Scotland's climate has changed significantly over the last 50 years. Summers are becoming drier, winters wetter and we are having more heavy rainfall events. This affects many aspects of our lives. Climate change means more extreme events and unpredictable weather, and adapting has to be a continuous process.
ClimateXChange is focused particularly on Government policies that enable Scotland to become more resilient to the changing climate in agriculture, biodiversity, forestry and the built environment. We provided evidence and advice that underpins elements of Scotland's Climate Change Adaptation Programme (SCCAP). We have two Research Fellows working on developing research evidence for climate change adaptation, and monitoring and evaluation. In addition we use our SEFARI resource on project relating to soils, land use, peatlands etc.
Meet our adaptation researchers
Rebekka, who has expertise in the ecological functioning of peatlands, has been involved with CXC from the beginning and sits on our Directorate. She was instrumental in the development of the WISE tool, and has translated the complex requirements of the IPCC Inventory for a wider policy audience. More recently, she has led research into remote sensing of peatland drainage, and explored the science of restoration and its practical application.
Rebekka was also closely involved in the development of the adaptation indicators for the natural environment, with particular reference to peatland, and oversees our work at the James Hutton Institute.
Chris manages CXC’s Climate Change Adaptation work through the Royal Botanic Garden Edinburgh, where he is Head of Cryptogamic Botany. Chris has also been the Regional Advisor for the International Association of Lichenology since 2009.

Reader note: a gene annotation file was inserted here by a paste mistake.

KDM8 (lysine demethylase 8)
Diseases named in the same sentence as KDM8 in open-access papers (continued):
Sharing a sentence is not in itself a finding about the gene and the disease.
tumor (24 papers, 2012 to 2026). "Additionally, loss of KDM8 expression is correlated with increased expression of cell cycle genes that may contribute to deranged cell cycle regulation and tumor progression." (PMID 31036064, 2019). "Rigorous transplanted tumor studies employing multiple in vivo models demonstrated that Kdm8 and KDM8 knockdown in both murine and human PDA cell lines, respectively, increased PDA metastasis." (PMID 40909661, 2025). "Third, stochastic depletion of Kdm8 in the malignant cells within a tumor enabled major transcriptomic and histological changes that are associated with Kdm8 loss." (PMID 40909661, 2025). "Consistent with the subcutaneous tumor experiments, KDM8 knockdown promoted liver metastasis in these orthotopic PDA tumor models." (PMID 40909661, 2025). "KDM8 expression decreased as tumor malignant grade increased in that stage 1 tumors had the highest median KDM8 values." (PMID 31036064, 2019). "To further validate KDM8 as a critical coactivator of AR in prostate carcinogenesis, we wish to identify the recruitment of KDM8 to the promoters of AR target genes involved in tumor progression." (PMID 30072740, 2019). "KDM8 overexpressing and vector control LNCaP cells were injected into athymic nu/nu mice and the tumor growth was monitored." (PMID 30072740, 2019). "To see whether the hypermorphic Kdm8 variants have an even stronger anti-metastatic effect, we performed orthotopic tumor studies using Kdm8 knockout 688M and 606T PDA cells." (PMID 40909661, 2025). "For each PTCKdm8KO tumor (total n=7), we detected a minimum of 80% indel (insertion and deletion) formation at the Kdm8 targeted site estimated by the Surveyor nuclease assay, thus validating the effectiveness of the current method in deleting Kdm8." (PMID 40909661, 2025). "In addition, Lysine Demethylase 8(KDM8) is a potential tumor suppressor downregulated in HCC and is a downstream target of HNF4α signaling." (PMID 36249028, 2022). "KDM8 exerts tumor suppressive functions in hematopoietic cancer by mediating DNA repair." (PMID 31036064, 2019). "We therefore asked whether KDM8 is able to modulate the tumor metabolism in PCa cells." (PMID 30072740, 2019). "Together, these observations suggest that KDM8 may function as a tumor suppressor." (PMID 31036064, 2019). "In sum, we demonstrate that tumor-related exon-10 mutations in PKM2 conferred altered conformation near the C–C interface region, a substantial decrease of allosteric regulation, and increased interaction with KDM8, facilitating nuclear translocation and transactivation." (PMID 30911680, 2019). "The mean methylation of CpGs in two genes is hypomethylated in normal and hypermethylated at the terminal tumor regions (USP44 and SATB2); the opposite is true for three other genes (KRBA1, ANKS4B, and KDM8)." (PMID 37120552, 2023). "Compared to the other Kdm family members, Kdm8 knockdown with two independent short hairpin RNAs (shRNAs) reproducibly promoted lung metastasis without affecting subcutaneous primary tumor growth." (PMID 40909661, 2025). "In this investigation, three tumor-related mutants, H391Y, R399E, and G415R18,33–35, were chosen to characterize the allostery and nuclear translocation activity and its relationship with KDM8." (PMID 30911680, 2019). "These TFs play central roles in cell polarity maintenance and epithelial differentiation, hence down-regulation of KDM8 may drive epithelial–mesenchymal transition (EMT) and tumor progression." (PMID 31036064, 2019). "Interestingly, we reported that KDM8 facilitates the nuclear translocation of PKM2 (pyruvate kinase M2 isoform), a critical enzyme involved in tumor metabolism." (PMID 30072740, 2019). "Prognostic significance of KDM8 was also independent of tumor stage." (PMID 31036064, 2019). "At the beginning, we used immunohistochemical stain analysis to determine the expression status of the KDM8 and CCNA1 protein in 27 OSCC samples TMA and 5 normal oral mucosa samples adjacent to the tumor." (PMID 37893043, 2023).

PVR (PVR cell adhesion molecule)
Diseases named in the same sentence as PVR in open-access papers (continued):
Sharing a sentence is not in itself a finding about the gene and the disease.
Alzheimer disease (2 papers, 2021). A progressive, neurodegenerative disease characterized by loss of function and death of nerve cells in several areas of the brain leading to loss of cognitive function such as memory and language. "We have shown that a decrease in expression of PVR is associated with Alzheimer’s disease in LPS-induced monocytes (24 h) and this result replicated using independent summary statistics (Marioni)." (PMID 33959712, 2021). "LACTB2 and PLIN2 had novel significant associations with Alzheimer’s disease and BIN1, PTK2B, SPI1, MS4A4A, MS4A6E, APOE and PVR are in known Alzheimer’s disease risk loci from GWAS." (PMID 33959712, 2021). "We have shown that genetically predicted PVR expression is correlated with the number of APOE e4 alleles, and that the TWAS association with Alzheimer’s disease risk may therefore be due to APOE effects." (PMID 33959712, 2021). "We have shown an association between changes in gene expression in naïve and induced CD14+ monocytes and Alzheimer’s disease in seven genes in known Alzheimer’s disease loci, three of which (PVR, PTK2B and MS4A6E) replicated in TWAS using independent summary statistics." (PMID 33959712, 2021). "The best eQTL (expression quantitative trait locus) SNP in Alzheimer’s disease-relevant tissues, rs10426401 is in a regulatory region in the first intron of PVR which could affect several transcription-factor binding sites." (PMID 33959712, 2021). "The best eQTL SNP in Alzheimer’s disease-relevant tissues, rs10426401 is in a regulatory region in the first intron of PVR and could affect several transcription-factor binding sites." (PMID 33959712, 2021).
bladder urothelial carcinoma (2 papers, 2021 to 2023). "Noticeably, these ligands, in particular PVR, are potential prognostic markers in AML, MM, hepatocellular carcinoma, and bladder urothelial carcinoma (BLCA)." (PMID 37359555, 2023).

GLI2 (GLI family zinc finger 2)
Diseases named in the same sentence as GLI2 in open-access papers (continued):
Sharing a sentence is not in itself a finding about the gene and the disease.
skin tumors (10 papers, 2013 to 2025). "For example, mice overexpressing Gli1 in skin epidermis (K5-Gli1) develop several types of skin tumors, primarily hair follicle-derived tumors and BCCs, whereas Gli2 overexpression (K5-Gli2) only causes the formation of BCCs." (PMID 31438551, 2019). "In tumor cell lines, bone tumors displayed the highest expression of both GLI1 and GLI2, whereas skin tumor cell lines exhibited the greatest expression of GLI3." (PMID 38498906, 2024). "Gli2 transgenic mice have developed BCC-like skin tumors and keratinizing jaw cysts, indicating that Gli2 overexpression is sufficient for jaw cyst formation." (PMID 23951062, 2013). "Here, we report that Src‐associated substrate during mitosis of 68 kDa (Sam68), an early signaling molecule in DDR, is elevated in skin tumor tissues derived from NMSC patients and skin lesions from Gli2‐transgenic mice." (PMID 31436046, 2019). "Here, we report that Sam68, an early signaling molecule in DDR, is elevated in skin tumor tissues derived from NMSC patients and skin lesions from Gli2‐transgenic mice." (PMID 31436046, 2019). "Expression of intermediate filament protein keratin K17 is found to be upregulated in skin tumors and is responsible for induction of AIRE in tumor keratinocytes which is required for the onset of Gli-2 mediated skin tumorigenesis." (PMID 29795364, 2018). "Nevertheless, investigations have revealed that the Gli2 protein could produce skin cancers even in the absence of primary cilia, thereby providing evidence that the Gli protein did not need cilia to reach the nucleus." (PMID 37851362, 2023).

Chris’ research focuses on the integration of ecological processes across spatial-temporal scales. This creates a bridge between the control of species biogeography by larger-scale drivers - landscape-scale habitat structure, pollution and climate (including climate change) - and the species/community response to local habitat dynamics. Results are used in the development of conservation strategy, to protect against and redress impacts ranging from local habitat loss to global climate change.
Emmanuel is based at The James Hutton Institute Aberdeen working on the Land Capability for Agriculture (LCA) and land Capability for Forestry (LCF). The project is focused on creating a digital platform of the LCA and LCF to enable future climate change impact assessment to inform subsequent land use adaptation policy.
He has previously worked on the EU-funded LIFE SMART WASTE project, developing and testing innovative and intelligence-led approaches to tackling waste crime using remote sensing techniques.